Davon Nelloms was in the military serving the army for eight years. His last assignment was in Afghanistan as a member of the 10th Mountain Infantry Division, which has been involved in every war the U.S has ever engaged in. While Nelloms served in project Enduring Freedom from 2013-2014 his soon-to-be wife was pregnant with his son, who was born while Nelloms was in Afghanistan.
“I lost three of my son’s birthdays,” Nelloms shares. “That’s why I left the military, to be there for my family, but I didn’t have a college degree. The very first thing I did was apply to become a garbage man even while I was still in the military. But I was overqualified. It was so hard to get by that I’d drink water and let my family eat.”
Then one of Nelloms’ friends from high school contacted him and asked him what he’s doing. He told Nelloms how much money he was making as a claims adjuster and Nelloms was sold. “He fooled around in school and was no scholar,” Nelloms said. “I knew I could do it too. When he showed me his year-to-date and I saw that he made $70,000, I was like, ‘yeah!”
Nelloms was interested in becoming an independent adjuster who deals with catastrophic storms as a way to provide for his young family. He had to take his licensing exam a couple of times but he passed it. “It was January 8, 2016 that I knew we wouldn’t go hungry anymore,” he recalls.
Nelloms worked as an adjuster for three years, making great money, but working six to seven days a week,12 to 14 hour a shift. “My first year, I made $91,000 a year and I saved,” he says. “I saw hurricanes and monsoons, and I was on rooftops. But the assignments were so long that I didn’t get to spend time with my family. I decided by the time my son was in grade school that I’d have my own business, to have time to spend time with him.”
August 2019 was Nelloms’ last assignment working as a claims adjuster. He then went on to Allstate University’s week-long course in Chicago and another two weeks in Georgia. “They teach you about becoming an agent, running an agency, writing policies and selling policies,” he says. “It was fast and furious, and I opened my agency just like I’d said I would, right when my son started kindergarten. I was happy I’d get to see him more often.”
Nelloms soon learned that making money was easier as an adjuster. Buying leads soon became the game plan for Nelloms and his staff. But he didn’t understand the lead process because they didn’t teach it at Allstate University.
“I ran through a bunch of vendors and didn’t have much success with any of them,” he says. “I wanted to know what was the issue, so I sat down with a former Allstate agent. He told me I need to understand where my leads come from and to tailor my pitch to fit. But some of these leads had become a lead playing Candy Crush. They had no intent to buy.”
When someone from SmartFinancial called and explained that our calls are recorded and of good quality, Nelloms stopped and listened. He started receiving live transfers and internet leads. “SmartFinancial leads seemed like they were better than the others but I was still like, How do I close them? I learned that you just have to dial, dial, dial. You’ve got to keep following up with the lead and talk past their rebuttals. The number of outbound calls your agency makes a big difference.”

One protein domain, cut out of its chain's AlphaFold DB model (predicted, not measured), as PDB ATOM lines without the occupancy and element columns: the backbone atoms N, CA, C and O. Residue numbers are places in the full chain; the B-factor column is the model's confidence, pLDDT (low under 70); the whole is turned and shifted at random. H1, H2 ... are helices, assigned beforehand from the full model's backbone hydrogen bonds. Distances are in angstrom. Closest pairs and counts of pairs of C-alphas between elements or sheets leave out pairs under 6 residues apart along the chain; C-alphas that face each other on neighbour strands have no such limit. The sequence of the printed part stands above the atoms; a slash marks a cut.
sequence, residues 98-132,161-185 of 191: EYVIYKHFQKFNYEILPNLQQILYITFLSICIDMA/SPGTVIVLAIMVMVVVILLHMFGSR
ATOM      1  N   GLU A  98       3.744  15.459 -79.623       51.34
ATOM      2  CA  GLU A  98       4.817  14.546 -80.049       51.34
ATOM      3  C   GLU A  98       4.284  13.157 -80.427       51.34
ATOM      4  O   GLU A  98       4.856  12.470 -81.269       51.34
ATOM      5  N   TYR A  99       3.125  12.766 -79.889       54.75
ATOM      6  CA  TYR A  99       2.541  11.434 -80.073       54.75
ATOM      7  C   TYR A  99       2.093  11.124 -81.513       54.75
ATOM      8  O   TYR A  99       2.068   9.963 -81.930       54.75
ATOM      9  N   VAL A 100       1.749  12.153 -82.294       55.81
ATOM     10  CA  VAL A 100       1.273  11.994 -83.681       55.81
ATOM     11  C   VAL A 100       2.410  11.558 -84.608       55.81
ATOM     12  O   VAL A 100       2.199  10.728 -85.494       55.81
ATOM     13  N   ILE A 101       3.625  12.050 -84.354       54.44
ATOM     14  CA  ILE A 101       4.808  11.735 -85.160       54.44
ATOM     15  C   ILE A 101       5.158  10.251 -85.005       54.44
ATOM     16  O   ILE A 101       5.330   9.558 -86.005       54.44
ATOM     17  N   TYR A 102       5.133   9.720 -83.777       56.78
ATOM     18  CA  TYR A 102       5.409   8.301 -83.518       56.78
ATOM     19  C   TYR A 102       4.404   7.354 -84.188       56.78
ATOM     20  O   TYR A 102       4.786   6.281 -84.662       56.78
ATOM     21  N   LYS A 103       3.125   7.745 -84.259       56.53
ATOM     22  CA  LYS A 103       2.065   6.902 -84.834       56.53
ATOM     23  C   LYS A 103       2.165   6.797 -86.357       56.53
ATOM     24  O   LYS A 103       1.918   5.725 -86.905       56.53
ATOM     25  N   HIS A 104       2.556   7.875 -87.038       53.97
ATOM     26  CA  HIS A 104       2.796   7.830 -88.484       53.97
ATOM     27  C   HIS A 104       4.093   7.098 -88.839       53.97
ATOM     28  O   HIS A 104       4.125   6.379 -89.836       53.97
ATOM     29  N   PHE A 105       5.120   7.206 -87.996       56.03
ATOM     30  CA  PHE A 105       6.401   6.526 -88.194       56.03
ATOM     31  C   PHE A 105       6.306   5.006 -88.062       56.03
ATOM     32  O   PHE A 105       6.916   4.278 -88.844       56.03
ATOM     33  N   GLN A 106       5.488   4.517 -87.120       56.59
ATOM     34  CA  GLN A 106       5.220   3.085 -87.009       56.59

After Nelloms instituted rules about turning up outbound calls a few notches and following up on leads, he and his agents started closing business. “We have more consistency, a better idea of our follow-up process and the understanding that not everyone you call will be a buyer.”
10 Golden Tips from Dave Nelloms
1. Work your magic and keep them on the phone and start selling!
2. Dial, dial and dial some more. Only get off the phone if they say they don’t have the money to buy.
3. Resiliency is everything. You have to be a palm tree. A hurricane is the most powerful and it won’t break a palm tree. Those palm trees lean and lean and then pop back up or they fall over completely after giving everything they had to prevent snapping in half. You have to be resilient against what the world throws at you.
4. Be consistent and get your workers to execute what’s in your blueprint. Your plan only works if you apply it consistently day in and day out. You can’t be all over the place with your daily routine. See if your routine works by being consistent with it.
5. Think of the law of averages and the law of numbers. Keep at it and you’ll sell. It just takes trying.
6. Energy transfers. You have to sound like what you want to hear on the other end. If you call someone excited, you’ll sell a policy.
7. Act like the person is your friend and be as transparent as possible.
8. Have ambition and a work ethic. You don’t need a college degree but you can’t fake motivation.
9. Learn how to do your job perfectly to be successful. Don’t become an agent because you want a good job. You’ve got to want to be a successful business owner.
10. With leads, it’s all about your follow-up process and timely one is most important. If someone says to call at 5pm don’t call at 5:05pm. If they said Tuesday don’t call Wednesday. The pipeline process is very important and you have to dial out a lot. Keep calling. If you’re not dialing out constantly, you’re not meeting your potential. In my agency, I require 300 dials per person per day. We meet those goals. The biggest has been a $14,000 day.